In the workout of the estate, the executor asked if I would like the Jag. Apparently my father had told his last wife that “If anything ever happens to me, Andrew should get this car.” Of course normally I would jump at a one-owner E-Type, but the combination of preferring cash at that point and the emotional shoal of taking possession of the car that my father had bought immediately after divorcing my beloved mother meant that I regretfully passed. My five half-brothers, whom I also barely knew, sorted out the Jag amongst the many cars (mostly charming semi-derelict 1970s American monsters) between them, and I took the cash.
Fast forward to earlier this year and two of the brothers had taken the Jag and cleaned it up, but were stumped at going any further with it. Whether a function of not having the time, expertise, or finances to get it up and running, they asked if I wanted to buy it. After much teeth-gnashing and spousal support, I did, and this is where the archeology begins.
I didn’t really know my father at all, but when I first went to see the car in his widow’s garage, my heart sank, and I felt an immediate connection to him. Because parked outside of the bay that held the E-Type was a rusted-out late-70s XJ12 sedan with a destroyed interior. Now, no car guy buys that car for the car itself. He buys it for what it can contribute to the project car. And the only thing that XJ12 could contribute was the engine. If I had an E-Type with a serious engine problem I would try to buy a cheap sedan with the same motor to offer up vital organs. I presumed that’s what my father – a man who surely understood both organ donations and project cars – had done. And it meant I was in for a world of hurt, where “hurt” includes dropping actual V12 engines on your toes.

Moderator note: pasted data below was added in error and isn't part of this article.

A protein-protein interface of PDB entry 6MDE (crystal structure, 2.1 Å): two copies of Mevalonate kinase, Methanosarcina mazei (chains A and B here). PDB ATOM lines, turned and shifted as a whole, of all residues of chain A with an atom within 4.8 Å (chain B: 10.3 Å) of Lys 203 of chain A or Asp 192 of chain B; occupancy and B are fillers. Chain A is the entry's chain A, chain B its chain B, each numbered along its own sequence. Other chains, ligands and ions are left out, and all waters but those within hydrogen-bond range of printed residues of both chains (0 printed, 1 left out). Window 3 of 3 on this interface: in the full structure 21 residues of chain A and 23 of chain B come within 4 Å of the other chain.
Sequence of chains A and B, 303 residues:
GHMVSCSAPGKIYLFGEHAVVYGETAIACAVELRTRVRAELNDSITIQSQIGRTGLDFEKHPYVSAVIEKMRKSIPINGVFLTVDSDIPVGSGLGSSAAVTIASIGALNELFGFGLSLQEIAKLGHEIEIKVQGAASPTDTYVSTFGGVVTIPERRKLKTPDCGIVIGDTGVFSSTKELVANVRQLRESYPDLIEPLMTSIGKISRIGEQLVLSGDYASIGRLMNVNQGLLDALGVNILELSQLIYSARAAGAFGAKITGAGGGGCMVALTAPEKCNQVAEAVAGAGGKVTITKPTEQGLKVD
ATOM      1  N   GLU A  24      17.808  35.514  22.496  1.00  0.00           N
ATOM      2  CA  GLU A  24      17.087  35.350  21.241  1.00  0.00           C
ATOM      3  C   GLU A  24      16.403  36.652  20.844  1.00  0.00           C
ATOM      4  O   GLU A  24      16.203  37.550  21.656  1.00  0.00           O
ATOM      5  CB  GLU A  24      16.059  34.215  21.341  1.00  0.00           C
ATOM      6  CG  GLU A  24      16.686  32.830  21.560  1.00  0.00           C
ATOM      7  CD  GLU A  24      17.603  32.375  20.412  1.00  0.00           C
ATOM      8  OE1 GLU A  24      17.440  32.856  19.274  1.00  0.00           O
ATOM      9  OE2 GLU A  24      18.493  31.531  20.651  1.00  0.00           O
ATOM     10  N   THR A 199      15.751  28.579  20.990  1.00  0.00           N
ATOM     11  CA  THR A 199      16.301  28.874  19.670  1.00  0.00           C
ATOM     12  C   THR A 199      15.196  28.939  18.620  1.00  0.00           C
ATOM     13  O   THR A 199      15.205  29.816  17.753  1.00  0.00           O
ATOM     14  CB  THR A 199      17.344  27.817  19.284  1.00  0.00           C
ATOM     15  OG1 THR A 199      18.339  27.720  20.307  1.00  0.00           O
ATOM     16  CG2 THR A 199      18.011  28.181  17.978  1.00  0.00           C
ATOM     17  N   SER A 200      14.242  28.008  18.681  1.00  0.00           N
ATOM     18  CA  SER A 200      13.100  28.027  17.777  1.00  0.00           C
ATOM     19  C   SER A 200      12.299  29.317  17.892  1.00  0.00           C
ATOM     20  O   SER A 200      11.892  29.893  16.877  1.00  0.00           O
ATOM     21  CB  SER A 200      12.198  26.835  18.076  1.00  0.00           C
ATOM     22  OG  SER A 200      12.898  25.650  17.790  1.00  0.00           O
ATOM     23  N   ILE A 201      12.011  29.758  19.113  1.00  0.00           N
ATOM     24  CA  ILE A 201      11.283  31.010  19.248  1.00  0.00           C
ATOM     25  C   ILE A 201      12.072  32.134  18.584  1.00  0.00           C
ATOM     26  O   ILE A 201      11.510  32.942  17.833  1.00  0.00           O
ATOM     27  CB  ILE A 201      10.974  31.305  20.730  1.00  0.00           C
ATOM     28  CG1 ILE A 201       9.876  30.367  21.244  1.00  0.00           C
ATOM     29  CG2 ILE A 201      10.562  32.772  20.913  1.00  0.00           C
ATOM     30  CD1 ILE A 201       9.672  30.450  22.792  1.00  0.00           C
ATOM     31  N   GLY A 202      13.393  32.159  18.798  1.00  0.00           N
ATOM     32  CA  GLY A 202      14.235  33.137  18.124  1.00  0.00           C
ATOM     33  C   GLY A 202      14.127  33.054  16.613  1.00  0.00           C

Nevertheless, I bought it, picked it up, and then began getting my hands dirty on a car that, it appears, has never been worked on by anyone but my late estranged father, and me. In fact, with 49,000 miles on the clock, fully worn brake pads, filthy air filters, original green brake fluid, and lead plugs in the dashpot screws, it looks to me like it’s never been worked on by anyone at all.
Except it has. The right flank of the engine compartment has been taken apart. The clutch master cylinder is empty. And while a new battery brings all the electrics to life, it won’t turn over on the key. What I like to call forensic mechanic work now commences. Think of it like CSI, but the crime scene is an old car. And the perp was my dad.
Somewhere in my head, those car commercials play. You know the ones: a father and his son look lovingly at their project car while, in the foreground, and artfully-displayed oil filter box sits, reflecting all the bonding and machisimo and happiness that cross-generational mechanical work implies.
But I’m doing this one solo. And, worryingly, I don’t have an XJ12 donor car in the driveway.